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Scary that I can probably pull off the Junpei Hyuga look, but I digress.
This week marks the 3rd year I’ve been blogging. Good god, has it really been that long? I remember starting off as just a nobody trying to share some experiences with a few folks. About 1,000+ Twitter followers, 1,000+ Google+ followers, 700+ Tumblr followers, and 350+ Facebook fans later, here I am.
One thing I have started to realize that my blog is becoming my life. Hell, manga and anime are my life. It’s sad that I sometimes take my blog more seriously than my job, though I’m still trying to do a better job in promoting it. Getting a writing gig at GoBoiano helps, but I want to do more, as AnimeNews.biz’s Humberto Saabedra suggests, to become bigger. If you ask me, blogging is 10%-20% producing content, 80%-90% promoting it.
I actually spoke to Humberto via Twitter about the business of blogging a while back. Our brief conversation made me think about the book that got me into blogging in the first place. I am a personal brand and that I should treat myself as a commodity if I really am serious about cashing in on my passion.
With that said, I am thinking of setting up a little online shop that sells merchandise with my logo and some quirky taglines related to various anime/manga tropes. Don’t worry, there will be no copyright infringement and no brand name series/character/studios/publishers will be harmed during the making of the products. I also have some thoughts about setting up affiliate programs on the blog, but I want to make sure they don’t look too intrusive. Though both ideas are ten times better than advertisements, right?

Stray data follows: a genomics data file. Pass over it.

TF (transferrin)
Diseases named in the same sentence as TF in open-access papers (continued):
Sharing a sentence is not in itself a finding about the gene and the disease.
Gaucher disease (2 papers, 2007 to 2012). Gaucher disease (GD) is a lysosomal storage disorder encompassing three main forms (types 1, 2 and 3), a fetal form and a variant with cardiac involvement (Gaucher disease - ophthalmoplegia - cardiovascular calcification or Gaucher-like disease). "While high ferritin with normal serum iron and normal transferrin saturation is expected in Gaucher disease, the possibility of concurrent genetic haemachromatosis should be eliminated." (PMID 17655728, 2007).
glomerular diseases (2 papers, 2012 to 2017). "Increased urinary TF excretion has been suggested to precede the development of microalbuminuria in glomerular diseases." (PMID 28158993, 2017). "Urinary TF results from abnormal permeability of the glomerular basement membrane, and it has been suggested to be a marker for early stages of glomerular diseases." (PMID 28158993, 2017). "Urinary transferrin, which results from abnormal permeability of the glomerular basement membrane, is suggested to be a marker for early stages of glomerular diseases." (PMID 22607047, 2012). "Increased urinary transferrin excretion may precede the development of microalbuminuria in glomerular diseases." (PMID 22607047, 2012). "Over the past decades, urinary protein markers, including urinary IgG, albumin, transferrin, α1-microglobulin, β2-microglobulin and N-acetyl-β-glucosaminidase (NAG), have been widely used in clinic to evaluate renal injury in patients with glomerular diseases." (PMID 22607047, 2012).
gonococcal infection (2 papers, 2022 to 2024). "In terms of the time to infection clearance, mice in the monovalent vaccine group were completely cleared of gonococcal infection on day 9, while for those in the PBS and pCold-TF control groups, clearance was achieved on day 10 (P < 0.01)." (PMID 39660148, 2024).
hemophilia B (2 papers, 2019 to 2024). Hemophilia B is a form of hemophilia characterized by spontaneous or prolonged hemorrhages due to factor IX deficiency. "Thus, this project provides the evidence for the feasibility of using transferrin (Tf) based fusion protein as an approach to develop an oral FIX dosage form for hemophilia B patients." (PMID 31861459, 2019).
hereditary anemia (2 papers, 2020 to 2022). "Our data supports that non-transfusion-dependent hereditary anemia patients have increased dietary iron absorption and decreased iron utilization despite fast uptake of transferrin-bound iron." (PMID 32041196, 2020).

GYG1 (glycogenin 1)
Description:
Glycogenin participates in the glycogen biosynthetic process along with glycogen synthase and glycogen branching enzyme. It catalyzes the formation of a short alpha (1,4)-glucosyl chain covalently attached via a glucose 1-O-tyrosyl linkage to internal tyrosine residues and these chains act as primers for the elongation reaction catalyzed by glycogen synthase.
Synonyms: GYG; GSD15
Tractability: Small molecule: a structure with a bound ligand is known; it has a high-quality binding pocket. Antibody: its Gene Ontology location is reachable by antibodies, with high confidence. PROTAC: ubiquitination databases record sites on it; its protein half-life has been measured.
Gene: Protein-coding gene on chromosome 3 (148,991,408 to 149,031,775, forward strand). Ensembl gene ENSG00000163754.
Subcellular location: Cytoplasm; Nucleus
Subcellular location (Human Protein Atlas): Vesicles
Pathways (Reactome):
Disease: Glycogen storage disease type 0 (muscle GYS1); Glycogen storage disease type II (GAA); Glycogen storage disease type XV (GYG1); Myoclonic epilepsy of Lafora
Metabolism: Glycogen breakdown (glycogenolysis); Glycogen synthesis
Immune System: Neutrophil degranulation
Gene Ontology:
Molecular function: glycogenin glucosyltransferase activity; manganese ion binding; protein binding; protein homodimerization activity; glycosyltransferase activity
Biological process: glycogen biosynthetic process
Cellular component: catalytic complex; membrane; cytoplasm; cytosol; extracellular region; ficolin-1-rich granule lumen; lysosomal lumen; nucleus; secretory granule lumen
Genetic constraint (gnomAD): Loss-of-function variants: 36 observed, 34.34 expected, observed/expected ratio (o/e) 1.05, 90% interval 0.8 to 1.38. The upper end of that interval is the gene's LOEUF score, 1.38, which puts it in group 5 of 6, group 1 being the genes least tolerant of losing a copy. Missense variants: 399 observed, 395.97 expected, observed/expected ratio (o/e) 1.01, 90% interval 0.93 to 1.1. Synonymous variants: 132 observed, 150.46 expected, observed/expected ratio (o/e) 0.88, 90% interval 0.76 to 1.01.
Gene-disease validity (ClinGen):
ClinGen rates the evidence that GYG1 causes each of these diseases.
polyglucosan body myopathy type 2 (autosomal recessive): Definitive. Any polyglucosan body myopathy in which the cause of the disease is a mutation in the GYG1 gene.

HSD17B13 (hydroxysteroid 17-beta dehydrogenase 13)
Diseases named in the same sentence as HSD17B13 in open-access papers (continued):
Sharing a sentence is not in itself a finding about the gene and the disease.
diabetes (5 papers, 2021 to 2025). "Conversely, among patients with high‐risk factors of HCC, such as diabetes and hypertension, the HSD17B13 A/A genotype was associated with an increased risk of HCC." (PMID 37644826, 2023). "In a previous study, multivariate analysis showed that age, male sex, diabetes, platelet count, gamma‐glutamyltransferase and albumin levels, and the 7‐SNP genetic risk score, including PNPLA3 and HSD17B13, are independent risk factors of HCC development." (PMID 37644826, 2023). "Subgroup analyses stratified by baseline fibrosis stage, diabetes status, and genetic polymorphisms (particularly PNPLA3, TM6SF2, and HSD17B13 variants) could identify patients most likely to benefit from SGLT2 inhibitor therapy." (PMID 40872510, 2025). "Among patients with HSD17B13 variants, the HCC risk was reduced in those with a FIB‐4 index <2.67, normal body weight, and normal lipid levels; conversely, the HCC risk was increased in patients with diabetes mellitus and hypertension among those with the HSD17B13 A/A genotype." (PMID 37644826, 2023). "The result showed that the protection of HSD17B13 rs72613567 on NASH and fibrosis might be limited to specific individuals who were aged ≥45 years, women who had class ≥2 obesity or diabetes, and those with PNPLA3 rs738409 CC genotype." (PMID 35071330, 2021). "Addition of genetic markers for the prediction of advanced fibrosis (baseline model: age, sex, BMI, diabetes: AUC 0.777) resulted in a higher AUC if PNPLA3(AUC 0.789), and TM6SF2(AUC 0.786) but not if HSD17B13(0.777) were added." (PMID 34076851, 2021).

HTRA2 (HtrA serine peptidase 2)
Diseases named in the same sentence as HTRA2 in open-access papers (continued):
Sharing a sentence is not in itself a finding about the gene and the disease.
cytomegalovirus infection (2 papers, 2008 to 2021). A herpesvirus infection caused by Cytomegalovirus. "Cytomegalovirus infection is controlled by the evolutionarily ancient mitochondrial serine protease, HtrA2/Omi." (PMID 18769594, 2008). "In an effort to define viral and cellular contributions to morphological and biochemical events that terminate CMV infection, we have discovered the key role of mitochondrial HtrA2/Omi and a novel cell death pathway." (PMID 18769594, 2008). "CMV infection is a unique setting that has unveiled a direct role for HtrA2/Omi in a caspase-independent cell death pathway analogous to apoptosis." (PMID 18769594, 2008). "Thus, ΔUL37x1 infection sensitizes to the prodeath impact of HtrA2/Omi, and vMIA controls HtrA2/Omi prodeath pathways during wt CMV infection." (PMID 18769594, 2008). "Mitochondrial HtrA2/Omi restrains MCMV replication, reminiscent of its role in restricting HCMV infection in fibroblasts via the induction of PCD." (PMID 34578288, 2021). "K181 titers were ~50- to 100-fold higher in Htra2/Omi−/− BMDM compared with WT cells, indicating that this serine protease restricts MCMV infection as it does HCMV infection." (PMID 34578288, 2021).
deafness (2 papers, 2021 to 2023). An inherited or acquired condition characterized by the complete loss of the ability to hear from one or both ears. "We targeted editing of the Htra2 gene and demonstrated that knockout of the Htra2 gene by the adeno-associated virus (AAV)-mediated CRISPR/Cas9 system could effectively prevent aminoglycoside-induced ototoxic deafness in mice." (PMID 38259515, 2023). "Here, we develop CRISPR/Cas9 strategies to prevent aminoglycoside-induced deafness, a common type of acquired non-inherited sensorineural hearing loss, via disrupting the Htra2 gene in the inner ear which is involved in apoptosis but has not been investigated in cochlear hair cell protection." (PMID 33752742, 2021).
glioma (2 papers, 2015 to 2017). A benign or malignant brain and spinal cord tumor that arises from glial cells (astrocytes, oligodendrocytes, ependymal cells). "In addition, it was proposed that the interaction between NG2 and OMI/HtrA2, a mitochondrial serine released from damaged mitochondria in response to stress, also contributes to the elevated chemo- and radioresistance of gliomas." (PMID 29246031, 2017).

I will go with the shop idea at the moment once I get some designs up and running. I have some interesting ideas flowing in my head, so you guys will see what I have in mind soon.
This will be fun balancing what I have planned for the blog with all my other responsibilities. I don’t know if I can quit blogging. Maybe it really is therapy for me and not just to my readers. It is the first creative thing that I can proudly say, “Yeah, that’s all me.” and I want it to be a big foundation in my life. More importantly, I want more folks to see the powerful positive effects and lessons that Japanese pop culture media provides.
As much as manga is still struggling in the U.S., I still see a future trend where big manga series could come from non-Asian talent. When I was at NYCC 2012 for CBLDF’s “Defending Manga” Panel, Charles Brownstein, Executive Director, said that manga fandom will continue to grow worldwide over time. Though we have to see what people like Danny Choo can do to impress the rest of the world about Japanese pop culture.
Speaking of Choo, he gave some advice and inspiring words when I saw him during his NYCC 2012 panel that still resonate with me today.
“Discover and live your passion and the rest will follow.”
Let’s make the 3rd year full of wonderful and enlightening passion together, shall we?